Back in 2008, I was sitting in the offices of the digital team at EMI, in the company’s huge, plush glass-atrium offices, just behind Kensington High Street tube station. The talk was of a young Swedish digital hotshot, called Daniel Ek, and what a sharp customer he was.And literally I mean customer, because it was at that time that Ek, then barely into his mid-twenties, was in negotiations with EMI and the other big music labels, to buy the rights to stream their entire music catalogues to music fans around the world – for free. He was audacious, savvy, had made money already, and had more money – millions of dollars – to put down for those rights. Fast forward six short years and Ek, now only just in his 30s, is almost a household name. His company, Spotify, certainly is. After buying those rights and launching Spotify in 2009, the company has grown to become the biggest streaming music service in the world. It crashed into the market with a new model (well, kind of: streaming had actually arrived some years before) and a new slick music player app, but most of all, a new proposition – free legal music. Spotify cruised into the music world. It touched down, explored and conquered a world where 100s start-ups had tried before, and failed. It succeeded in a business with notoriously high barriers to entry (music rights is a complex and expensive proposition) and with a model that few consumers had yet to adopt (most were still downloading, or even still buying discs). The rest is history. And that’s why endless columns have been written about Spotify, EK, and the whys and wherefores behind their success. So I won’t repeat any of those here. Spotify is remarkable. I have often referred to it as a “miracle business” – because what it did was hard to achieve, but what it delivers to its customers is truly miraculous. Waking the giants However, the ground is moving beneath Ek’s feet. Other – much bigger, competitors are coming over the hill. Apple, Google and Amazon are out to get Spotify, and they are much more serious contenders than any of the company’s streaming peers (Deezer, Rdio, Rhapsody et al.). This is an interesting business challenge for Spotify. The global challenger has become the global defender, in just 5-6 short years. Suddenly, as the incumbent in a competitive market, Spotify needs to get itself into clear, defendable space. Does it know how to do that? Does a tech-driven, unprofitable, cash-burning start-up really know what’s needed to fight off major technology competitors with serious track records? Ek knows the score, pretty much. He knows what’s at stake. Nothing can get in the way of Spotify on the way to an IPO. Until now, it has grown fast, but now it needs to grow up faster. Spotify needs to know its customers inside out. It needs to have superb brand communications and tracking. It needs to know every part of its brand architecture and equity. It needs to introduce big feature changes that work, and new pricing tiers that work. It needs partnerships to deliver clear and long-term objectives, and not dilute brand value. It needs best-in-class CRM, and human resources and corporate strategy that the competitors can’t match. This stuff is proper, mature marketing, not just an audacious business model with word-of-mouth buzz. As disruptors start-up, gain traction and build share, their strategies need to change. Their strategies need to change if they are successful beyond doubt, like Spotify, or if success is taking longer to achieve, like so many of Spotify’s rivals in music – what do they do now? Virtually every industry is feeling disruptive effects – from banking, to travel, to supermarkets. The music and creative industries, in particular, have experienced the “perfect storm” of disruptive forces, including digital technology and generational changes in consumption. Little is known about how to cope with disruption – or managing disruption. What strategies are advised and how to execute? What sort of business response is most effective? What sort of leadership capabilities are required, and how are they effectively mobilised in order to capture new opportunities brought to market by disruptors? It’s a blind spot for many business leaders at the moment, but as an area of expertise, it will need to develop massively over the next few years. Keith Jopling is senior vice president of KAE, which is sponsoring the “Creative Dynamics” series at Henley Business School.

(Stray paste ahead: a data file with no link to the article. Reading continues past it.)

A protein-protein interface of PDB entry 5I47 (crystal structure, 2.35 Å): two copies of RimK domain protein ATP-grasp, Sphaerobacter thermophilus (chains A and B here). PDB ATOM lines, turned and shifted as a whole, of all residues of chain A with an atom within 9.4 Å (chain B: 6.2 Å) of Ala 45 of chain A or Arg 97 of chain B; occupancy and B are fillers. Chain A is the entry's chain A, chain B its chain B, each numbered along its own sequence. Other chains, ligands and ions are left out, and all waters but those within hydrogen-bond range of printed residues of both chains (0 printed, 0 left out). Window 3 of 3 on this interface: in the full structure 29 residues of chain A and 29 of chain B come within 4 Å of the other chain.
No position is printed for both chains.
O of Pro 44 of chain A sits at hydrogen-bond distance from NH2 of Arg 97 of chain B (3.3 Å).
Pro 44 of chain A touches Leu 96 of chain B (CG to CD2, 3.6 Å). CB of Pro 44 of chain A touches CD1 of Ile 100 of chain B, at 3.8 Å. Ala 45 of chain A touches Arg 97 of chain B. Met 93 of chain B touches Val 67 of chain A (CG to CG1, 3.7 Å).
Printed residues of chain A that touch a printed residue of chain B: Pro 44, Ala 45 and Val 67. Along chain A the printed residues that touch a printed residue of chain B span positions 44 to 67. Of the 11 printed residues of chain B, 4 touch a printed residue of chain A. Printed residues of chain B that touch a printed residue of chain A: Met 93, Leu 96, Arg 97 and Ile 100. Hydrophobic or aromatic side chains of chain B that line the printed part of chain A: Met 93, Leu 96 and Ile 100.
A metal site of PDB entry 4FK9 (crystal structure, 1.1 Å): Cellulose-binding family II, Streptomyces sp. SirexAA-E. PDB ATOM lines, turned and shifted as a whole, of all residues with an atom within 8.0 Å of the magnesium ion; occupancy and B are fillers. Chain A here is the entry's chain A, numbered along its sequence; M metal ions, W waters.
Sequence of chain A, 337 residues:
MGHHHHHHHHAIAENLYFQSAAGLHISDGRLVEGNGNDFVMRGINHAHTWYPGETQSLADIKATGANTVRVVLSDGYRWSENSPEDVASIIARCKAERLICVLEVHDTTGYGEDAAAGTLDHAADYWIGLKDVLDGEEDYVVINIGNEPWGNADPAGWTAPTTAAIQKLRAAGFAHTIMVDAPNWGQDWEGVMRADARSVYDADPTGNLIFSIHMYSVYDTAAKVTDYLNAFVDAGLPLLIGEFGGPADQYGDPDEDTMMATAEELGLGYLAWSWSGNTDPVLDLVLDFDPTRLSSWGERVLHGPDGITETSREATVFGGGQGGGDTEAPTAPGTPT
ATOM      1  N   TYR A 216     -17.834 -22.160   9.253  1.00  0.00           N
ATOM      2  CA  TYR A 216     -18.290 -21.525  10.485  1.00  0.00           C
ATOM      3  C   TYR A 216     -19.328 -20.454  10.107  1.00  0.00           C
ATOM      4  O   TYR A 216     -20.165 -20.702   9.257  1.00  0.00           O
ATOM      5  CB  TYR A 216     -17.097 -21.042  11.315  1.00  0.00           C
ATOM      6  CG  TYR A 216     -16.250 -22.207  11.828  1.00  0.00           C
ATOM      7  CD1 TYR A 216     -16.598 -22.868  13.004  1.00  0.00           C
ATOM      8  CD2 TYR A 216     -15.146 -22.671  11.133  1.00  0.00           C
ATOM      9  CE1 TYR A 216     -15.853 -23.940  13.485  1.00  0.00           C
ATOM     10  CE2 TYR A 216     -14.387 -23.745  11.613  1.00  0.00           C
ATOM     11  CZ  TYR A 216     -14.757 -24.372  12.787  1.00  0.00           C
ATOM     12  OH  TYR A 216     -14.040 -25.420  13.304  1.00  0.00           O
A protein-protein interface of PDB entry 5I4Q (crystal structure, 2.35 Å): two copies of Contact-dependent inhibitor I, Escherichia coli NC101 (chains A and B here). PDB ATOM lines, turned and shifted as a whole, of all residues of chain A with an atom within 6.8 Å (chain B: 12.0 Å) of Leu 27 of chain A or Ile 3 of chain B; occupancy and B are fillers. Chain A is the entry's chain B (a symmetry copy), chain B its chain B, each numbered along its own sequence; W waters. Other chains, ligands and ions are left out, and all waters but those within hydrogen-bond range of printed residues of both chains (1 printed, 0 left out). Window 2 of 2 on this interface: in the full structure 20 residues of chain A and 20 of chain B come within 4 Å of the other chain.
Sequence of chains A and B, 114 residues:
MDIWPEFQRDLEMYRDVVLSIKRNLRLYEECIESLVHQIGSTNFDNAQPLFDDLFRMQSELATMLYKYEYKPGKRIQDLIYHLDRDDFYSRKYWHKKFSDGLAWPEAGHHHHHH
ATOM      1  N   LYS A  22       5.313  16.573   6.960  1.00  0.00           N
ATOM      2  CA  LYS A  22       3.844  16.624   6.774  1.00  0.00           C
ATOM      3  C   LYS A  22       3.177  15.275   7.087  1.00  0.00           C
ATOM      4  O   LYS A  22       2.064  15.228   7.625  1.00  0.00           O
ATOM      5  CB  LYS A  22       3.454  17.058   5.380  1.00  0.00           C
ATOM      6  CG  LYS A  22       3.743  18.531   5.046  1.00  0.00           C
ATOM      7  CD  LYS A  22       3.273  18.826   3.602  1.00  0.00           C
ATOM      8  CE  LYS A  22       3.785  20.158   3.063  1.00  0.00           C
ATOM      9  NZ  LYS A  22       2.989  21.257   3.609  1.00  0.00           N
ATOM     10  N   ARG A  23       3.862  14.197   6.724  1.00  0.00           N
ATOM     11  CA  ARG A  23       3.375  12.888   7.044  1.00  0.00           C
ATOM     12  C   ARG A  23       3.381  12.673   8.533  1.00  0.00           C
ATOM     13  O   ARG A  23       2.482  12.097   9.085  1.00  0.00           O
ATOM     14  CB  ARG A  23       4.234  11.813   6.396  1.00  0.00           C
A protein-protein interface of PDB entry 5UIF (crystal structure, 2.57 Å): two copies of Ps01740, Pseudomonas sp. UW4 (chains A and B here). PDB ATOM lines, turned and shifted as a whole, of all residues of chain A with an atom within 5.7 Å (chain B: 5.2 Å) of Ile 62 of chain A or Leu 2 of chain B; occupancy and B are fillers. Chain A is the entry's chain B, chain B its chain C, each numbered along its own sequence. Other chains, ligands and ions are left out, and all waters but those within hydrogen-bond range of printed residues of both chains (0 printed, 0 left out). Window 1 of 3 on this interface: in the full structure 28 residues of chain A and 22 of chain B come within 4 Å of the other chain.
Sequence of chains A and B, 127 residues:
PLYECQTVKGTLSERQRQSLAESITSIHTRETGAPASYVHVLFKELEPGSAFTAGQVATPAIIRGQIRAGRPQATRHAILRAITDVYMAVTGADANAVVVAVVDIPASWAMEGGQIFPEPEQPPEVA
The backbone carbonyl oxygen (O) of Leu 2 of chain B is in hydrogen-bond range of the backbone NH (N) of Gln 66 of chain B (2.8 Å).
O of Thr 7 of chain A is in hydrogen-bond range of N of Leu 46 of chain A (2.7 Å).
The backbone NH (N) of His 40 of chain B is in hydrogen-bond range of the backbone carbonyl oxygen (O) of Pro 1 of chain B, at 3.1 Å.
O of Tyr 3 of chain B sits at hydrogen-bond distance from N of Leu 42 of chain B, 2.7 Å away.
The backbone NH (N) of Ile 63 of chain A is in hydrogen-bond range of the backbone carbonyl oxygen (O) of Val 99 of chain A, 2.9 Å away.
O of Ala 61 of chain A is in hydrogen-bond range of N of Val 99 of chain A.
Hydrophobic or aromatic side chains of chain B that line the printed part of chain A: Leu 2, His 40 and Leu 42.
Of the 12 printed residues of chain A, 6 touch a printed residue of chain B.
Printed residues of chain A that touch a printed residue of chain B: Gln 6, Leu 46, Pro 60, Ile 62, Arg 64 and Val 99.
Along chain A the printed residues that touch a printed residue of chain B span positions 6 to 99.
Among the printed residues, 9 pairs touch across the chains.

Share this story